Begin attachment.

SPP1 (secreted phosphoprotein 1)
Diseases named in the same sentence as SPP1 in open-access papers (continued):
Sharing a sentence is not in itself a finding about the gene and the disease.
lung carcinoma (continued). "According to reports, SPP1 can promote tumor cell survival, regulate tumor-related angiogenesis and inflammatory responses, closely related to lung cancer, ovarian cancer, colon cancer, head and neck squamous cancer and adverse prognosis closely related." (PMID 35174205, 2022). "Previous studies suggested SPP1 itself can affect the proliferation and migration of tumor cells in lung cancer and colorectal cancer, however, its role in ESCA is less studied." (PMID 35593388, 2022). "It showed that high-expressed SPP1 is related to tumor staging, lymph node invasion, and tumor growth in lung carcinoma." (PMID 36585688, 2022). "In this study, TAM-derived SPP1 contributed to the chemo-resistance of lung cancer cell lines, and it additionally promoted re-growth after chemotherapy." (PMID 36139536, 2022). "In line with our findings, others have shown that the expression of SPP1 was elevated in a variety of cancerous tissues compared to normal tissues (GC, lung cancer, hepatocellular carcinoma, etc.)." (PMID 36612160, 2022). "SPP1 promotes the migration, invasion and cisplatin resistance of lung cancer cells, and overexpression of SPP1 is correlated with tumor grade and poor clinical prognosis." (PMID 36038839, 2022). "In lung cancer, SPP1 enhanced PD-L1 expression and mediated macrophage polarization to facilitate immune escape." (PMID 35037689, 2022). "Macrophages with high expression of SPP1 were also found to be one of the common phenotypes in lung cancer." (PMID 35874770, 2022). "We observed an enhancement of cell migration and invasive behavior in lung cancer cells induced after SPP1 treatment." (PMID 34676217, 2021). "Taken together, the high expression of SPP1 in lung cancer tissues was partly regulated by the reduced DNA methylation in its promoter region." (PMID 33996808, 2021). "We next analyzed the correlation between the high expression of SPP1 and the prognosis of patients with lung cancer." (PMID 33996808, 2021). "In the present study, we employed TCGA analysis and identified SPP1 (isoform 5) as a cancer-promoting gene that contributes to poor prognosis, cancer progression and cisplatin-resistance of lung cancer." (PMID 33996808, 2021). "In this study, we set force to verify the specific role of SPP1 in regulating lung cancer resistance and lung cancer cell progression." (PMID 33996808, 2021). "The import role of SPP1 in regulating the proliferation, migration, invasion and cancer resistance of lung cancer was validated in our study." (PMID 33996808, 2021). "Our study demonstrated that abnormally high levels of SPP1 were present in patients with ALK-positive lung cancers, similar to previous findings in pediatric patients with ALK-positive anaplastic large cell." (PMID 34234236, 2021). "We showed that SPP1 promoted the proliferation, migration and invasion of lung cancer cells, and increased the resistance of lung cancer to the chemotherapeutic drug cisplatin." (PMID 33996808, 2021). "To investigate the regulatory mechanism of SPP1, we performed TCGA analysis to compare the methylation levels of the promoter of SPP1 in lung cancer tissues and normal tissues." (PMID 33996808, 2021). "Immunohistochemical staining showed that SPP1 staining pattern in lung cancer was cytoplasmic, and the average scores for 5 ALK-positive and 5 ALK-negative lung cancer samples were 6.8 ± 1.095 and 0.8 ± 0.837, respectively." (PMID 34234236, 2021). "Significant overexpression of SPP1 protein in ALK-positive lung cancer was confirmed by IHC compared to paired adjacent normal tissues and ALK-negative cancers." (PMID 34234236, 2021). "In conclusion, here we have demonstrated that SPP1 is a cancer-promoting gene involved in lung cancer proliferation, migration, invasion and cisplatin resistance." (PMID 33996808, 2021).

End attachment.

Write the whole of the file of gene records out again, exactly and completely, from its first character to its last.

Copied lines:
SPP1 (secreted phosphoprotein 1)
Diseases named in the same sentence as SPP1 in open-access papers (continued):
Sharing a sentence is not in itself a finding about the gene and the disease.
lung carcinoma (continued). "According to reports, SPP1 can promote tumor cell survival, regulate tumor-related angiogenesis and inflammatory responses, closely related to lung cancer, ovarian cancer, colon cancer, head and neck squamous cancer and adverse prognosis closely related." (PMID 35174205, 2022). "Previous studies suggested SPP1 itself can affect the proliferation and migration of tumor cells in lung cancer and colorectal cancer, however, its role in ESCA is less studied." (PMID 35593388, 2022). "It showed that high-expressed SPP1 is related to tumor staging, lymph node invasion, and tumor growth in lung carcinoma." (PMID 36585688, 2022). "In this study, TAM-derived SPP1 contributed to the chemo-resistance of lung cancer cell lines, and it additionally promoted re-growth after chemotherapy." (PMID 36139536, 2022). "In line with our findings, others have shown that the expression of SPP1 was elevated in a variety of cancerous tissues compared to normal tissues (GC, lung cancer, hepatocellular carcinoma, etc.)." (PMID 36612160, 2022). "SPP1 promotes the migration, invasion and cisplatin resistance of lung cancer cells, and overexpression of SPP1 is correlated with tumor grade and poor clinical prognosis." (PMID 36038839, 2022). "In lung cancer, SPP1 enhanced PD-L1 expression and mediated macrophage polarization to facilitate immune escape." (PMID 35037689, 2022). "Macrophages with high expression of SPP1 were also found to be one of the common phenotypes in lung cancer." (PMID 35874770, 2022). "We observed an enhancement of cell migration and invasive behavior in lung cancer cells induced after SPP1 treatment." (PMID 34676217, 2021). "Taken together, the high expression of SPP1 in lung cancer tissues was partly regulated by the reduced DNA methylation in its promoter region." (PMID 33996808, 2021). "We next analyzed the correlation between the high expression of SPP1 and the prognosis of patients with lung cancer." (PMID 33996808, 2021). "In the present study, we employed TCGA analysis and identified SPP1 (isoform 5) as a cancer-promoting gene that contributes to poor prognosis, cancer progression and cisplatin-resistance of lung cancer." (PMID 33996808, 2021). "In this study, we set force to verify the specific role of SPP1 in regulating lung cancer resistance and lung cancer cell progression." (PMID 33996808, 2021). "The import role of SPP1 in regulating the proliferation, migration, invasion and cancer resistance of lung cancer was validated in our study." (PMID 33996808, 2021). "Our study demonstrated that abnormally high levels of SPP1 were present in patients with ALK-positive lung cancers, similar to previous findings in pediatric patients with ALK-positive anaplastic large cell." (PMID 34234236, 2021). "We showed that SPP1 promoted the proliferation, migration and invasion of lung cancer cells, and increased the resistance of lung cancer to the chemotherapeutic drug cisplatin." (PMID 33996808, 2021). "To investigate the regulatory mechanism of SPP1, we performed TCGA analysis to compare the methylation levels of the promoter of SPP1 in lung cancer tissues and normal tissues." (PMID 33996808, 2021). "Immunohistochemical staining showed that SPP1 staining pattern in lung cancer was cytoplasmic, and the average scores for 5 ALK-positive and 5 ALK-negative lung cancer samples were 6.8 ± 1.095 and 0.8 ± 0.837, respectively." (PMID 34234236, 2021). "Significant overexpression of SPP1 protein in ALK-positive lung cancer was confirmed by IHC compared to paired adjacent normal tissues and ALK-negative cancers." (PMID 34234236, 2021). "In conclusion, here we have demonstrated that SPP1 is a cancer-promoting gene involved in lung cancer proliferation, migration, invasion and cisplatin resistance." (PMID 33996808, 2021).